When a plea is held in abeyance in a Utah criminal case, it is not considered to be a conviction. However, during the “abeyance” period, the case is still considered to be an open and pending criminal case. Upon completion of all terms of the plea in abeyance agreement, the case can be dismissed. In many courts, the dismissal does not happen automatically; the defendant must make a motion to the court asking to have the case dismissed.
Stephen Howard is an experienced criminal defense lawyer, based in Salt Lake City and helping clients in Davis County and throughout Utah. He has successfully handled thousands of serious criminal charges during his career – more than most Utah attorneys will see in their entire careers. His track record includes successfully negotiating pleas in abeyance for firearms charges, drug cases, alcohol charges, theft, and more.
A plea in abeyance offers a number of benefits in a criminal case. But completely clearing your record can require some additional steps. After the case is dismissed, it does not automatically disappear from your record. The criminal charges will continue to show on your record until you have the arrest and charges expunged. Although it will not show as a conviction, your record will still indicate the arrest and the fact that a plea in abeyance agreement was entered into. Once the case is dismissed, you will typically be eligible for an expungement after only 30 days. (This is much shorter than the waiting period for expunging a conviction, which can range from 3 to 10 years, and sometimes even longer.)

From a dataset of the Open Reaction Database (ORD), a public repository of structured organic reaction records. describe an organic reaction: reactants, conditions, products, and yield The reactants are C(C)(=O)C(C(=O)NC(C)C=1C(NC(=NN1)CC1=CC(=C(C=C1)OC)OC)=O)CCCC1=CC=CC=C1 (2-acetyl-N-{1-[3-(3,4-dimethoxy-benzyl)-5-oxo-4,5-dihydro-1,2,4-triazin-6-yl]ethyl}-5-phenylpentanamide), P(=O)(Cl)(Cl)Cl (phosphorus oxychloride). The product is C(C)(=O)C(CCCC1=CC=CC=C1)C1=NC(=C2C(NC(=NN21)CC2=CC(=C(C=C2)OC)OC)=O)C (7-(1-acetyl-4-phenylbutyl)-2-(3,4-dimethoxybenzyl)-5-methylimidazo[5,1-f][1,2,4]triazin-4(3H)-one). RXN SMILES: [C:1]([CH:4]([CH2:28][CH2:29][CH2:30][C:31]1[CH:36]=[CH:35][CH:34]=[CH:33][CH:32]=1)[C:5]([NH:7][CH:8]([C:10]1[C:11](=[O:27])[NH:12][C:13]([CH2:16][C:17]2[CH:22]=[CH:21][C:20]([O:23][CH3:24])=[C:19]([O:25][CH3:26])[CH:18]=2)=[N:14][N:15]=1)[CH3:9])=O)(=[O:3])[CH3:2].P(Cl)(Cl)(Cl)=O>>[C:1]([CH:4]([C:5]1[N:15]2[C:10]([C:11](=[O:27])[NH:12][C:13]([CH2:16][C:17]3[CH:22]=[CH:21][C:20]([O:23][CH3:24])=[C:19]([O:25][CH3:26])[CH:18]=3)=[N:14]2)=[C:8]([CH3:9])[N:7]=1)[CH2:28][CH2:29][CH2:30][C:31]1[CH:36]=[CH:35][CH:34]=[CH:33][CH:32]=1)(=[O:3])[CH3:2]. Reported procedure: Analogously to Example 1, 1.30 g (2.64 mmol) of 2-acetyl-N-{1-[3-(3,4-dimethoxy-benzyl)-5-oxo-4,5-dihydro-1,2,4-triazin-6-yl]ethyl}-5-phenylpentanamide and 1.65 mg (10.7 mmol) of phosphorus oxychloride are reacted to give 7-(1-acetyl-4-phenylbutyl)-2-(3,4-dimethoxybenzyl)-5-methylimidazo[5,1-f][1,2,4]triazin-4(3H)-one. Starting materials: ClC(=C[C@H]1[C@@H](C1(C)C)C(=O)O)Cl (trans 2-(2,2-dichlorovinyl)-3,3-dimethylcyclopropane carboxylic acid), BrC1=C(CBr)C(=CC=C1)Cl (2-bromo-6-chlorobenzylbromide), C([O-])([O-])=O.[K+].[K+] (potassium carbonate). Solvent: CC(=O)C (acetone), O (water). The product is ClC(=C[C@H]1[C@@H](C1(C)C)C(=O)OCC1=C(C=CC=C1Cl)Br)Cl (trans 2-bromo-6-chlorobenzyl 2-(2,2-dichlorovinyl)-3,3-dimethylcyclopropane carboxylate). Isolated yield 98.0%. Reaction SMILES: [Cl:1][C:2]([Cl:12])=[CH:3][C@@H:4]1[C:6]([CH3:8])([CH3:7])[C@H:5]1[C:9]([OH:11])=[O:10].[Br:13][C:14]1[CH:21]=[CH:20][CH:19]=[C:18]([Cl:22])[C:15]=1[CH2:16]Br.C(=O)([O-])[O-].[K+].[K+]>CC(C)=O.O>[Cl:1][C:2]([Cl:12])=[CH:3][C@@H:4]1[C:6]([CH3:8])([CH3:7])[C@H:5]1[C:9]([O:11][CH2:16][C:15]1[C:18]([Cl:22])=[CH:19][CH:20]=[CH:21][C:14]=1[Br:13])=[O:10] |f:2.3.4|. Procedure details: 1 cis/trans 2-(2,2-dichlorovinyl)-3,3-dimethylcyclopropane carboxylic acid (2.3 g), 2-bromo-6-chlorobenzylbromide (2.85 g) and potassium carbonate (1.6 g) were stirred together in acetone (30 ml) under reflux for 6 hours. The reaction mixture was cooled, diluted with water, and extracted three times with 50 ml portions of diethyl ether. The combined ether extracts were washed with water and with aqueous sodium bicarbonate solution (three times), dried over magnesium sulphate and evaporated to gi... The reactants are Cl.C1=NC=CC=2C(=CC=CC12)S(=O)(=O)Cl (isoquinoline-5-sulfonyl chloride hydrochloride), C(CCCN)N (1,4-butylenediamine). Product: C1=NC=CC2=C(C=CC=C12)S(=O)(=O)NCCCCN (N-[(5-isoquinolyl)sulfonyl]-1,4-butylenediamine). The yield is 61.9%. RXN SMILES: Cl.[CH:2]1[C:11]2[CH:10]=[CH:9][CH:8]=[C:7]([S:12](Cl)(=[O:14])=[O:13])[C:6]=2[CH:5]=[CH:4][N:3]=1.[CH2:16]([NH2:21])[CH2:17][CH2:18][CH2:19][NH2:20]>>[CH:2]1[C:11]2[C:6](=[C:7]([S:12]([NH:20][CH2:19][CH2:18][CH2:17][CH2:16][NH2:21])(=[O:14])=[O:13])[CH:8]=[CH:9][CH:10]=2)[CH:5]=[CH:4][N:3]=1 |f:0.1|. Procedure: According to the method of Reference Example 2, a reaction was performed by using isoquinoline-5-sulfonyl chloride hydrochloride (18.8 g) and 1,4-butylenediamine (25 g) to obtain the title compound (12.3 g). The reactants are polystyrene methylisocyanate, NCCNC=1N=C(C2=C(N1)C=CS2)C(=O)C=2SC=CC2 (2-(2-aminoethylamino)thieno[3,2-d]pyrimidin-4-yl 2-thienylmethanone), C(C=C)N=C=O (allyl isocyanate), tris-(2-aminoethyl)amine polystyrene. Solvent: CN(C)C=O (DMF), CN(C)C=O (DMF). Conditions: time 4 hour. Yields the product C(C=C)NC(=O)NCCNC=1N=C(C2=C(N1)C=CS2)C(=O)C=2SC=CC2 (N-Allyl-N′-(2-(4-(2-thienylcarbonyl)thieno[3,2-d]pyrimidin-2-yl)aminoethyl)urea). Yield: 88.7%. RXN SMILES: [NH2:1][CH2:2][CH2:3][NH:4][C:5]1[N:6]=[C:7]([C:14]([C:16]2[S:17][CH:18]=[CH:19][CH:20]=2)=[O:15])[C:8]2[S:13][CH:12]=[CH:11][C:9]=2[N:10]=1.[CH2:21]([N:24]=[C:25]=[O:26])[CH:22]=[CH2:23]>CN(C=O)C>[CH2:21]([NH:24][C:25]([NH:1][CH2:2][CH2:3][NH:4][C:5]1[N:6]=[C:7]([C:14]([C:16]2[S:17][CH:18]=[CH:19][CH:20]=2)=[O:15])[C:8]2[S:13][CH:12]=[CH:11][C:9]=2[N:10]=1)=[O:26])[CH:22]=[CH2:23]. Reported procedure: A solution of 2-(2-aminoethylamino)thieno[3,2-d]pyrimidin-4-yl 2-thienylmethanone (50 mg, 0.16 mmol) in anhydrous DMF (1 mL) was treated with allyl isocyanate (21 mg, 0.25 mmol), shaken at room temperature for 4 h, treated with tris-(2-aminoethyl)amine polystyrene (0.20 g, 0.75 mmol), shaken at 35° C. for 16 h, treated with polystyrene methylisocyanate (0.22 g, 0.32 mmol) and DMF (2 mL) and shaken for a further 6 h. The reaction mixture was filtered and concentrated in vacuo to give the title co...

If a person fails to follow through with the terms of the plea in abeyance agreement, then an order to show cause can be held by the court. If the defendant is found to have violated the terms of the agreement, then the court can enter the plea as a criminal conviction and sentence the defendant as if there had been an ordinary guilty plea.
So the question of whether a plea in abeyance will show up on a criminal background check depends on the status of your case. Many criminal background checks are only looking for convictions. A successful plea in abeyance does keep a conviction off your record. But you will still need to file for an expungement if you want the arrest and dismissal removed from your record.
Although a plea in abeyance has advantages, there are risks involved in accepting any offer. If you are facing criminal charges in Davis County or anywhere in Utah, contact Stephen Howard now to schedule an initial consultation. Speaking with an experienced criminal defense lawyer can help you determine the best way to handle your criminal case.